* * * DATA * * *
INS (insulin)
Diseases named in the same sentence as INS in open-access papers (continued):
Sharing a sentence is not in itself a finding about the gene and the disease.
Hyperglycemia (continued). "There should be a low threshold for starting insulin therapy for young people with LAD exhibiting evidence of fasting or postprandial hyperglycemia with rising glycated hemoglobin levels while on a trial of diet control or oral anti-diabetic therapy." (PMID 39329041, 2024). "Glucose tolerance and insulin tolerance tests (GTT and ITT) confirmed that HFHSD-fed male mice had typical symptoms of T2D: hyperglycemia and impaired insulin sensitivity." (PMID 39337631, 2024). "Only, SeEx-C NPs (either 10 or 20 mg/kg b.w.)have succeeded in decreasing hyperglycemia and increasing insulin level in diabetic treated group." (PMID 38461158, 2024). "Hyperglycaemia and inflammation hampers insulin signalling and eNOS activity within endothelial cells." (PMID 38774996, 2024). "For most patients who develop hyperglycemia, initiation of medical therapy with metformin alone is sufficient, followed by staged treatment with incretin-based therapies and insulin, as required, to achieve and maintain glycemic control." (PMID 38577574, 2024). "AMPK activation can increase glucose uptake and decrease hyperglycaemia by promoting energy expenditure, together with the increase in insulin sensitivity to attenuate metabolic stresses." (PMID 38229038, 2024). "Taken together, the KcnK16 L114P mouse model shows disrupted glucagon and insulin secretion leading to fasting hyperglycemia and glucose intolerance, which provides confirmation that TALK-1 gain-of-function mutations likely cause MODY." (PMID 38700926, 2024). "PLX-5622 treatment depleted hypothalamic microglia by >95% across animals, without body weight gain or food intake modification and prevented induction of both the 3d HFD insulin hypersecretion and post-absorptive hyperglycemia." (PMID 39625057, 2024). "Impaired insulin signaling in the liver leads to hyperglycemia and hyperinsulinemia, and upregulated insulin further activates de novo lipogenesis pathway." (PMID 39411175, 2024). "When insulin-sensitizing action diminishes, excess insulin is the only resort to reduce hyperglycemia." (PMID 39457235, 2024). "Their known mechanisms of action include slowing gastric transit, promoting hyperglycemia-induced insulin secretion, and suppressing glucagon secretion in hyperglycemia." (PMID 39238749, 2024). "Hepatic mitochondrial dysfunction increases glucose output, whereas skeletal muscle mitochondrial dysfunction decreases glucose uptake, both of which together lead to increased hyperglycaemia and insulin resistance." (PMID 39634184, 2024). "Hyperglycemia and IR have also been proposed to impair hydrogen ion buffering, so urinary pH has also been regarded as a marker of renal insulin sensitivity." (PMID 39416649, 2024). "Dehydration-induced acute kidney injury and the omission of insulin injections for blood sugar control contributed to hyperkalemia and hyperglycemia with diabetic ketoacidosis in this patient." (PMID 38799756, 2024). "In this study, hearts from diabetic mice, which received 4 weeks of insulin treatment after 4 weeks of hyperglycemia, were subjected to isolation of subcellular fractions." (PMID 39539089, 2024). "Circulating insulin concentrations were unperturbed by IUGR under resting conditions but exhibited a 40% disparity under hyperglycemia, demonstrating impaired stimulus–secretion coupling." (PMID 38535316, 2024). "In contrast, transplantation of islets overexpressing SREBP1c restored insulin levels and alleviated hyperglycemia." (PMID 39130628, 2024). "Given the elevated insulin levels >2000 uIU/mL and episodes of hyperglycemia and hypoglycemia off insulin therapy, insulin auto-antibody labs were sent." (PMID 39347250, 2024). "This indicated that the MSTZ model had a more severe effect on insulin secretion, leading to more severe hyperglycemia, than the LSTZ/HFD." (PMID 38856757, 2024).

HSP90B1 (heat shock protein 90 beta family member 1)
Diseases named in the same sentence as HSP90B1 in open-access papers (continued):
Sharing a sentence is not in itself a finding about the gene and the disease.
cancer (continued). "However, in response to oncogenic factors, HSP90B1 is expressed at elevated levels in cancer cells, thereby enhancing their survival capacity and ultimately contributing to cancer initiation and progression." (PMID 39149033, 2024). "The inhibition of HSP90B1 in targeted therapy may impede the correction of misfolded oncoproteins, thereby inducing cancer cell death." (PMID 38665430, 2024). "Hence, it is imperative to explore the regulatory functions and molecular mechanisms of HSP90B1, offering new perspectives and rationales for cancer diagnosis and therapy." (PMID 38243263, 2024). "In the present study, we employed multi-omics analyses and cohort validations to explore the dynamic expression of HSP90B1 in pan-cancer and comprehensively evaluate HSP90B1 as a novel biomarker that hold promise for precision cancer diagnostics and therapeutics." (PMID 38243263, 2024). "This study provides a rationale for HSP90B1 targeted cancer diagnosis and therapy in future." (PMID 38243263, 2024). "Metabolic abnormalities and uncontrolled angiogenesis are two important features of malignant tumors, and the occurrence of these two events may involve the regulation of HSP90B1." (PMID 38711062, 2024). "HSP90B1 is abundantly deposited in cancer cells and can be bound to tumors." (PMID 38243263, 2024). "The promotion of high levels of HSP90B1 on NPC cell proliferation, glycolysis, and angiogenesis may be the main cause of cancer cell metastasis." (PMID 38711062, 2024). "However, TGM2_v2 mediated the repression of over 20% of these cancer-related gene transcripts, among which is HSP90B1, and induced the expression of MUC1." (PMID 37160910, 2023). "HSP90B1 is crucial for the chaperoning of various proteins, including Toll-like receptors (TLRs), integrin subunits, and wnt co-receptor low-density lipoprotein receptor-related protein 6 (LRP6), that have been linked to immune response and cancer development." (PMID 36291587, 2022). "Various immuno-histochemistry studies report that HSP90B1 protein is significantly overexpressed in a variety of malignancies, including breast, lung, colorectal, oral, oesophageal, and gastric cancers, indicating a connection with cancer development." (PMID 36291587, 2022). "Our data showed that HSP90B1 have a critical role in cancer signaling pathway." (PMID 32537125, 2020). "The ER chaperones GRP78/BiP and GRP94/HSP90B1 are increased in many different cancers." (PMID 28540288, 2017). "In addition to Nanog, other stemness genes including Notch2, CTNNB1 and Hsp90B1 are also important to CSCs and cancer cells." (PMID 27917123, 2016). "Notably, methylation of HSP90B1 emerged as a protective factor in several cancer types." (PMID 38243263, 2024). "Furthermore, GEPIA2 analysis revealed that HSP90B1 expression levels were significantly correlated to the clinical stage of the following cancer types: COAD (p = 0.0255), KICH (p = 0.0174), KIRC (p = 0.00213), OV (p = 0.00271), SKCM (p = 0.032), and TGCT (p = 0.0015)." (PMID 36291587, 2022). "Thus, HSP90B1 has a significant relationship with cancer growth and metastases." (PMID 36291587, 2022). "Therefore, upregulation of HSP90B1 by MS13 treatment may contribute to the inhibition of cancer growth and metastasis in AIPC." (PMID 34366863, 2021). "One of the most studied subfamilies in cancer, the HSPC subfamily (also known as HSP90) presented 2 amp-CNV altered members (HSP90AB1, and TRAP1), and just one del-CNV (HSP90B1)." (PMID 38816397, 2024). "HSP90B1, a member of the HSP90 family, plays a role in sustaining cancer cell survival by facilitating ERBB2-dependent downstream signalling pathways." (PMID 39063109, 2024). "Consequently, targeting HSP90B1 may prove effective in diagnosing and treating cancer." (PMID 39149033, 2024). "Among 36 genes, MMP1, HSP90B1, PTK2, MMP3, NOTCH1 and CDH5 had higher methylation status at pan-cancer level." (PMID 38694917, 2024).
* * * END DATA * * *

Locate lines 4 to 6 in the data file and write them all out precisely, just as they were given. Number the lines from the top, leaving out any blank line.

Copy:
Hyperglycemia (continued). "There should be a low threshold for starting insulin therapy for young people with LAD exhibiting evidence of fasting or postprandial hyperglycemia with rising glycated hemoglobin levels while on a trial of diet control or oral anti-diabetic therapy." (PMID 39329041, 2024). "Glucose tolerance and insulin tolerance tests (GTT and ITT) confirmed that HFHSD-fed male mice had typical symptoms of T2D: hyperglycemia and impaired insulin sensitivity." (PMID 39337631, 2024). "Only, SeEx-C NPs (either 10 or 20 mg/kg b.w.)have succeeded in decreasing hyperglycemia and increasing insulin level in diabetic treated group." (PMID 38461158, 2024). "Hyperglycaemia and inflammation hampers insulin signalling and eNOS activity within endothelial cells." (PMID 38774996, 2024). "For most patients who develop hyperglycemia, initiation of medical therapy with metformin alone is sufficient, followed by staged treatment with incretin-based therapies and insulin, as required, to achieve and maintain glycemic control." (PMID 38577574, 2024). "AMPK activation can increase glucose uptake and decrease hyperglycaemia by promoting energy expenditure, together with the increase in insulin sensitivity to attenuate metabolic stresses." (PMID 38229038, 2024). "Taken together, the KcnK16 L114P mouse model shows disrupted glucagon and insulin secretion leading to fasting hyperglycemia and glucose intolerance, which provides confirmation that TALK-1 gain-of-function mutations likely cause MODY." (PMID 38700926, 2024). "PLX-5622 treatment depleted hypothalamic microglia by >95% across animals, without body weight gain or food intake modification and prevented induction of both the 3d HFD insulin hypersecretion and post-absorptive hyperglycemia." (PMID 39625057, 2024). "Impaired insulin signaling in the liver leads to hyperglycemia and hyperinsulinemia, and upregulated insulin further activates de novo lipogenesis pathway." (PMID 39411175, 2024). "When insulin-sensitizing action diminishes, excess insulin is the only resort to reduce hyperglycemia." (PMID 39457235, 2024). "Their known mechanisms of action include slowing gastric transit, promoting hyperglycemia-induced insulin secretion, and suppressing glucagon secretion in hyperglycemia." (PMID 39238749, 2024). "Hepatic mitochondrial dysfunction increases glucose output, whereas skeletal muscle mitochondrial dysfunction decreases glucose uptake, both of which together lead to increased hyperglycaemia and insulin resistance." (PMID 39634184, 2024). "Hyperglycemia and IR have also been proposed to impair hydrogen ion buffering, so urinary pH has also been regarded as a marker of renal insulin sensitivity." (PMID 39416649, 2024). "Dehydration-induced acute kidney injury and the omission of insulin injections for blood sugar control contributed to hyperkalemia and hyperglycemia with diabetic ketoacidosis in this patient." (PMID 38799756, 2024). "In this study, hearts from diabetic mice, which received 4 weeks of insulin treatment after 4 weeks of hyperglycemia, were subjected to isolation of subcellular fractions." (PMID 39539089, 2024). "Circulating insulin concentrations were unperturbed by IUGR under resting conditions but exhibited a 40% disparity under hyperglycemia, demonstrating impaired stimulus–secretion coupling." (PMID 38535316, 2024). "In contrast, transplantation of islets overexpressing SREBP1c restored insulin levels and alleviated hyperglycemia." (PMID 39130628, 2024). "Given the elevated insulin levels >2000 uIU/mL and episodes of hyperglycemia and hypoglycemia off insulin therapy, insulin auto-antibody labs were sent." (PMID 39347250, 2024). "This indicated that the MSTZ model had a more severe effect on insulin secretion, leading to more severe hyperglycemia, than the LSTZ/HFD." (PMID 38856757, 2024).

HSP90B1 (heat shock protein 90 beta family member 1)
Diseases named in the same sentence as HSP90B1 in open-access papers (continued):